WUSC Regina sponsored student Patience Umereweneza on the lives lead by refugees who do not live in camps:
Last semester WUSC Regina came up with an awesome refugee awareness strategy on campus by creating a mock refugee camp. This camp highlighted the way of life in a refugee camp including issues faced by refugees in the camps. These issues included women’s issues, lack of food, lack of sanitation, and of course lack of security.
However not all refugees live in camps. In fact according to the United Nations High Commissioner for Refugees (UNHCR), only a third of the world’s refugees live in camps today.
This growing trend of urban refugees stems from the fact that cities, unlike camps, create opportunities to stay anonymous, make money, and build a better future. These urban refugees claim that they have a slightly higher chance of regaining control over their wellbeing than if they lived in camps. There are, for example, hundreds of thousands of Somalians living in Nairobi and vast numbers living in other countries such as Djibouti and Yemen. Another example is the new policy that the Ethiopian government presented to UNHCR in which Eritrean refugees who can support themselves are allowed to live outside the camps. This new policy allows Eritrean refugees to live outside camps in any part of the country, provided they are able to sustain themselves financially or have a close or distant relative or a friend in Ethiopia who commits to support them. This change in policy is focused on enabling these refugees to live outside the camp settings.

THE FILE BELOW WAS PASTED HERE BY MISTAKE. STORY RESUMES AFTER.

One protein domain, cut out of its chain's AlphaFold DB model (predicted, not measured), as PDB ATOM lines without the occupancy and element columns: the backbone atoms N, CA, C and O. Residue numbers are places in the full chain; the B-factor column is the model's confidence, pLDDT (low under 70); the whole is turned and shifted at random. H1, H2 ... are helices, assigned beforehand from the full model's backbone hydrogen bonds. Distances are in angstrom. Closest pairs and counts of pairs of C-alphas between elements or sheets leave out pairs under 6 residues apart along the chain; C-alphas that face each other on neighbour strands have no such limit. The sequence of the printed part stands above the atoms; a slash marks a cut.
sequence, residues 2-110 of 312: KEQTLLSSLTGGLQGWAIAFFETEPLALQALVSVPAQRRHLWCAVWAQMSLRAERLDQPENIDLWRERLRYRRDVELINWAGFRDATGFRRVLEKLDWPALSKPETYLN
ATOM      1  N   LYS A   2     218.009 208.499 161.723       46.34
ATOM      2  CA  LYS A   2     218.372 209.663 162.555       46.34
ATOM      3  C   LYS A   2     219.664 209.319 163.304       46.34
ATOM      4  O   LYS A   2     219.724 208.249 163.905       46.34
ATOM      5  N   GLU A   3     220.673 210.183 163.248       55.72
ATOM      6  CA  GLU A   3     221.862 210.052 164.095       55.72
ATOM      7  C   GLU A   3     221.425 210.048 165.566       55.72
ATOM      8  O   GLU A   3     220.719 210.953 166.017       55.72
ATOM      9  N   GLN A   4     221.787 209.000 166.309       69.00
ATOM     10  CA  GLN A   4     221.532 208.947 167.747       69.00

However, living outside of camps however can be very dangerous for refugees. Most countries do not recognize refugees as legal persons and therefore UN papers are not always respected or even recognized. This makes refugees vulnerable to exploitation, arrest and detention, and they can be in competition with the poorest local workers for the worst jobs. Female, elderly, and children refugees are also vulnerable to rape, molestation, and sex trafficking. With the way international aid for refugees is structured, refugees living in large cities often struggle to find their way to UNHCR and receive aid or services that are readily available in camps. It is also not easy for all refugees who live outside camps to earn a living. This can be due to racism, lack of local skills, jobs available, and language barriers. For example over 3.5 million people in Burma have been displaced by the ruling military junta and 147,000 have fled to Thailand. However, these refugees are not recognized and cannot earn income outside refugee camps. Women especially lack access to training and livelihoods and what employment they find outside the camps brings high vulnerabilities and risks.
I have never lived in a camp so I can’t say from experience how camps are compared to living outside a camp. However, I feel that not living in a camp gave me a chance to feel like a normal kid for at least a few hours of the day. My siblings and I learned the local language and so were able to go to school and make friends. We blended in…in our own way and were able to lead a normal life to an extent. Yes there was the constant fear of being caught but sometimes the best way to hide something is put it right in front someone’s face. Living inside or outside a camp is not always a choice we make but is a circumstance that just happens and when it does, we just try to make the best out of it.